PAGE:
Monday, 2 September 2013
Theatre review: The Bunker: Morgana & Agamemnon
In the dreamier Agamemnon, a badly wounded officer (Marlowe) refuses treatment, and spends a battle in the dugout self-medicating with rum. Having all but ignored her in the time he's been in Flanders, he hallucinates a scenario where his wife (Serena Manteghi) finds a new man and, Clytemnestra-like, plots his death on his return.
Apart from the setting there are other common threads that run through the two pieces, like the characters' recourse to prostitutes and music-hall songs to cheer them up in the bleakness, but Compton manages to get very distinct performances out of all four of his actors that help give each story its own flavour. In Morgana Manteghi plays both the major female figures from Arthurian myth, in flashbacks to the Guinevere figure both Arthur and Lancelot loved as boys, and in the scenes of Gawain romancing a local girl - who Lance warns could be their version of the evil sorceress. Actually more harmful than either of these women is Lance himself, whose jealousy over Gwen leads him to lash out in the wrong direction.
After the interval I found Agamemnon to be the better half of the double bill, a much more nebulous, subjective piece that casts the Agamemnon figure much more squarely as the villain, powered as it is by his guilt - not having replied to his Clytemnestra's letters, he only eventually wrote to her to apologise for sleeping with a Flanders prostitute, and now imagines his battle wound to have been delivered by his wife in revenge. Wood's Aegisthus stand-in too is sympathetically portrayed, a bumbling asthmatic bullied as a coward for his inability to fight. Their real reaction to Agamemnon's return from war may be quite different from the one he thinks he deserves.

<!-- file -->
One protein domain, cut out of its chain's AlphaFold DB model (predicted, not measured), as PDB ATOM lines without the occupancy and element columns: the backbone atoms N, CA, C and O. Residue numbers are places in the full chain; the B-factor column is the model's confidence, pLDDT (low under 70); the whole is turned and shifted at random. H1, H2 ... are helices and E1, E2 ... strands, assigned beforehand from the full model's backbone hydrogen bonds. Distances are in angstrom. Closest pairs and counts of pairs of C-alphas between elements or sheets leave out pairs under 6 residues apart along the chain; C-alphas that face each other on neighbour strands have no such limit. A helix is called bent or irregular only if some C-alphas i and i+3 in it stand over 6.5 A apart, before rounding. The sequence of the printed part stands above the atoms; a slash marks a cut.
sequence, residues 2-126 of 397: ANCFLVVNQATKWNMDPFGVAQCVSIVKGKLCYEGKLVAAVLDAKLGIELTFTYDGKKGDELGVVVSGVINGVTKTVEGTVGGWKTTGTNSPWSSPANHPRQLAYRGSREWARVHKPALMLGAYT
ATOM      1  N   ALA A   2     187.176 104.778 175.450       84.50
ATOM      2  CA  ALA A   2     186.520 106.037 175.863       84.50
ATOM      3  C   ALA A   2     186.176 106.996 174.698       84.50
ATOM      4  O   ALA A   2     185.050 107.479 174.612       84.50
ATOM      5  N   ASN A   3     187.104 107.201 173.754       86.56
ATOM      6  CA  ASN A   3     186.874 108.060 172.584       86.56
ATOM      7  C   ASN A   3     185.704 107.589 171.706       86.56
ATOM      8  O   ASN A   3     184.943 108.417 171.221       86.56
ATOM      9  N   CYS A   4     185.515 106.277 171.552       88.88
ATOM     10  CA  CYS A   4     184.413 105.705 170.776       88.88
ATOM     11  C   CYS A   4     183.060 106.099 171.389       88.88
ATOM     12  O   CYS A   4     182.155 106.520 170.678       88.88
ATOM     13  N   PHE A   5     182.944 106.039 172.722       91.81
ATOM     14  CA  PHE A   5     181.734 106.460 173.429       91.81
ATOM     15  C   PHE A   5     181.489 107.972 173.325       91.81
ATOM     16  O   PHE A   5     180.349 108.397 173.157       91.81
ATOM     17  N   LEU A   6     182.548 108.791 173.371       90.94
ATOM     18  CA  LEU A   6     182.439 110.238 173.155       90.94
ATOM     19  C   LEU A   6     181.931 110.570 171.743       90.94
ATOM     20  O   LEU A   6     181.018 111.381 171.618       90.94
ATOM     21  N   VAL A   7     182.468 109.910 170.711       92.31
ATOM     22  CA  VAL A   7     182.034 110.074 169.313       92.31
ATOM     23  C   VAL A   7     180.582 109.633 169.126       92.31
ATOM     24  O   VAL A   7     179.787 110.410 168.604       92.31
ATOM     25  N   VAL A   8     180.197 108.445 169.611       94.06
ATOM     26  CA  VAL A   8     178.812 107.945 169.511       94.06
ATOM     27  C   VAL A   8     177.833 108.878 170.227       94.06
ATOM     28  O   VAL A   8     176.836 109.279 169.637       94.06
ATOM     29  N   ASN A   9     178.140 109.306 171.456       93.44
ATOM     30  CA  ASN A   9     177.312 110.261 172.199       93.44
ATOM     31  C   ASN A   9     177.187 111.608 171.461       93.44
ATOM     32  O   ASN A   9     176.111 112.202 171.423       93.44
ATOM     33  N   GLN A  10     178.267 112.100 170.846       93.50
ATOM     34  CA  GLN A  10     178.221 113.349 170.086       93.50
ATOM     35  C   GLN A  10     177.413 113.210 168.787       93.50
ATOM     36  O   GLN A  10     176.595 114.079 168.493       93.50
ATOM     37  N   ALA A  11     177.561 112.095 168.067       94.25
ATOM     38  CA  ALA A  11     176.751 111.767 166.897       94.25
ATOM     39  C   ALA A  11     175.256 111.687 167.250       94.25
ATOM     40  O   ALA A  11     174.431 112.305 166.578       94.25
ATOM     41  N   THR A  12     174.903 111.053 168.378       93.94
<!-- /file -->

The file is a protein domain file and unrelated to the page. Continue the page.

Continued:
Both of Wilkes' scripts could have done with some tightening up, and this reflects on Agamemnon in particular, being the second in the running order so the effect of two-and-a-half hours on hard benches starts to be felt (there's also a muddy floor so don't bring a bag if you can help it as there's nowhere to put it.) But in all other respects the latter piece is stronger, its dreamlike messing with time and intense exploration of a mortally wounded man's psyche are more interesting than the more literal war-is-hell story of Morgana, which though well-performed feels well-trodden ground. Great work from the director and actors though through both pieces, in creating an intimate setting that makes the most of the script.
The Bunker: Morgana & Agamemnon by Jamie Wilkes is booking until the 21st of September at Southwark Playhouse's Little Theatre.
Running time: 2 hours 40 minutes including interval.